Most students have no idea what goes on here in the Renshaw Hall communications lab in the wee hours of Friday mornings. Even fewer realize what goes on when members of the Review staff are nowhere near the lab.
But for those who would like to know, never fear: MTV’s “The Paper” has come to show everyone what it is like to work at a school newspaper, at least to some degree.
I was ecstatic to find out there was going to be a reality television show geared toward us newspaper freaks. I was excited to finally see a show that could portray the real-life experience of what the rest of the Review staff and I deal with on a regular basis. So can you blame me that I was super giddy and thrilled when the show premiered Monday night?
A chunk of the Review staff met outside of Renshaw’s lab, and we waited in eager anticipation. When the show started, I can say I was pleasantly surprised. While the show was a little ridiculous at times, it captured the essence of what student journalists deal with: drama, headaches and amazing times, especially when hiring time comes around. I remember my high school newspaper experience being the same way, even though our staff had only 15 people total.
The reason I am glad this show exists is it allows non-journalism students to finally see the bittersweet nightmare we love to deal with. I get asked questions like, “What do you do for the paper? Why are you so busy?”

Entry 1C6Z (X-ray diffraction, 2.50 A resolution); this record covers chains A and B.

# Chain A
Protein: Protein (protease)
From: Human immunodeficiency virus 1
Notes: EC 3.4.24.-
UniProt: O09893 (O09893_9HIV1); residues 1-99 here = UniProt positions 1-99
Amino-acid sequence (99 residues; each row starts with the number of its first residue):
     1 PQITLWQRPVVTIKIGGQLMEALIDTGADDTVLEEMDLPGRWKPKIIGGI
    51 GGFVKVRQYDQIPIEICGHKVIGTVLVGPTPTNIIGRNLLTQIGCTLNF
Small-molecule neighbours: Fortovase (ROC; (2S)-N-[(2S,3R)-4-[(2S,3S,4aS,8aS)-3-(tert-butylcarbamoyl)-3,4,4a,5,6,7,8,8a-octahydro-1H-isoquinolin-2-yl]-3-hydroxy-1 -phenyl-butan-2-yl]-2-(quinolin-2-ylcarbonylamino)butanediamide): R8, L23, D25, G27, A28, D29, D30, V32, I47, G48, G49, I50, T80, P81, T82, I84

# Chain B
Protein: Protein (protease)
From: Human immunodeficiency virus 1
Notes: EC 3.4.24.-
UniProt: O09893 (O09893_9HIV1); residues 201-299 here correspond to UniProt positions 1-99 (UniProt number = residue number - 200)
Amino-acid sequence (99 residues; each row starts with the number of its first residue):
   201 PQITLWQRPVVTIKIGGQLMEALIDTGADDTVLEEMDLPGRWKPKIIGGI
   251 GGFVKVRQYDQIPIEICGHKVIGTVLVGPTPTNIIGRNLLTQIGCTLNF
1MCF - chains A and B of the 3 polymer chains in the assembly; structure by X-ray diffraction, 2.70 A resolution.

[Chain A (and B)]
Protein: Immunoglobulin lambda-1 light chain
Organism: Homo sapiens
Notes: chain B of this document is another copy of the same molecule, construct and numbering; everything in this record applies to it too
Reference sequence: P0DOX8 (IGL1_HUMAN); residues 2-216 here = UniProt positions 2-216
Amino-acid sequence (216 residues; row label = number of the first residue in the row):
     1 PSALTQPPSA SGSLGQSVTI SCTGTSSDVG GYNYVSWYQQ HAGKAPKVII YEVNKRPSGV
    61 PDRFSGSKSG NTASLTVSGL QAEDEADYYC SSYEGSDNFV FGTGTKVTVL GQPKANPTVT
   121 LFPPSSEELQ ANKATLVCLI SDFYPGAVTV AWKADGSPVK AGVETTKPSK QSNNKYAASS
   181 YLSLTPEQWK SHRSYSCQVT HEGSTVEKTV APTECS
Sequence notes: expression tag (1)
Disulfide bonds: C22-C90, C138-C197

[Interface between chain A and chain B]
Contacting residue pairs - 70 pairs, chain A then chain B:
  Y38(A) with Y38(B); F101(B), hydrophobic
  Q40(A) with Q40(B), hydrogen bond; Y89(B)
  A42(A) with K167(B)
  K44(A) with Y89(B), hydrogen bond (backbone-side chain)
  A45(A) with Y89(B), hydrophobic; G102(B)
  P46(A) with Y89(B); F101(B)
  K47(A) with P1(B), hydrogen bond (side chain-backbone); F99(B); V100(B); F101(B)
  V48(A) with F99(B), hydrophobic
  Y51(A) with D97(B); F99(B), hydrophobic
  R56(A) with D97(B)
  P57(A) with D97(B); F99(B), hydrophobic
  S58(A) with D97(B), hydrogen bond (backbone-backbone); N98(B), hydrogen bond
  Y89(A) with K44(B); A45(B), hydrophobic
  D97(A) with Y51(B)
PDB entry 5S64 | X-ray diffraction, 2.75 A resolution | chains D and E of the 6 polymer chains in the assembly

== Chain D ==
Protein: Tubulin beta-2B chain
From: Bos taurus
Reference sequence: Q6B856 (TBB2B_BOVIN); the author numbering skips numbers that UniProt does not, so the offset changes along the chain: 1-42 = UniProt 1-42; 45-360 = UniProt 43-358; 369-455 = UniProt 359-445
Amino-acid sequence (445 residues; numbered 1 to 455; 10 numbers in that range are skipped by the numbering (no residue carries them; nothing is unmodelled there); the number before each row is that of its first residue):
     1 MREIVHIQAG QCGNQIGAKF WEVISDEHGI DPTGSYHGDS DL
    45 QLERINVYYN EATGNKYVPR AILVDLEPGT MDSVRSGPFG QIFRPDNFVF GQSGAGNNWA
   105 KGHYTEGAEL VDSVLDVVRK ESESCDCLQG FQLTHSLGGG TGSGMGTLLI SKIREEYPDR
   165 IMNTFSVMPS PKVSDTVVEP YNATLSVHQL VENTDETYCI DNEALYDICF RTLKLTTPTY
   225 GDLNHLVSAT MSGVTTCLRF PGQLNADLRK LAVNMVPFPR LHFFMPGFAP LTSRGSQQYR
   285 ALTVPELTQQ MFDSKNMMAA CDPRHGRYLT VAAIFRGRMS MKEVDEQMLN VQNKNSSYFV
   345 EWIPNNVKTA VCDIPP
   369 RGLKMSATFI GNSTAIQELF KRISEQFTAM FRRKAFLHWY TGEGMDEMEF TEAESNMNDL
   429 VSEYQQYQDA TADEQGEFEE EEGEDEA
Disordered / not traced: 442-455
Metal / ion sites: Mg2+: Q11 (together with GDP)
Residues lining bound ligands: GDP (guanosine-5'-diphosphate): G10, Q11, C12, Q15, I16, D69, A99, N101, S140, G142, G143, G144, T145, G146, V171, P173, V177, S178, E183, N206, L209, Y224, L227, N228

Now you all get to know.
The show will help explain why student journalists are the way they are, minus Amanda, the newest editor in chief on the show. She is a little crazy.
However, the stress and anxiety are the same, especially because the Review is an award-winning paper—and the editors never let us forget it. We have to work much harder because we want to continue our tradition of excellence.
The Review is an important and time-consuming part of my life, and I am glad this program will show others the Review staff is not alone. While the Review doesn’t have a staff of 50 like The Circuit, the newspaper of the featured high school, we work just as hard to make sure the campus has a school newspaper to read every Friday afternoon.
The best part? Everyone on the staff has a counterpart in the show. I was able to connect with certain members of The Circuit’s staff because they act like staff members of the Review. Mind you, that isn’t always a good thing, but it helped me relate to the show.
Though this show is only a high-school version of what the rest of the staff and I go through every week, everyone should check it out Monday nights at 10:30 p.m. on MTV or at www.mtv.com. It will give you a brief yet enlightening glimpse of what it means to work for a school newspaper. Maybe then I won’t be asked why I like to ask intrusive questions at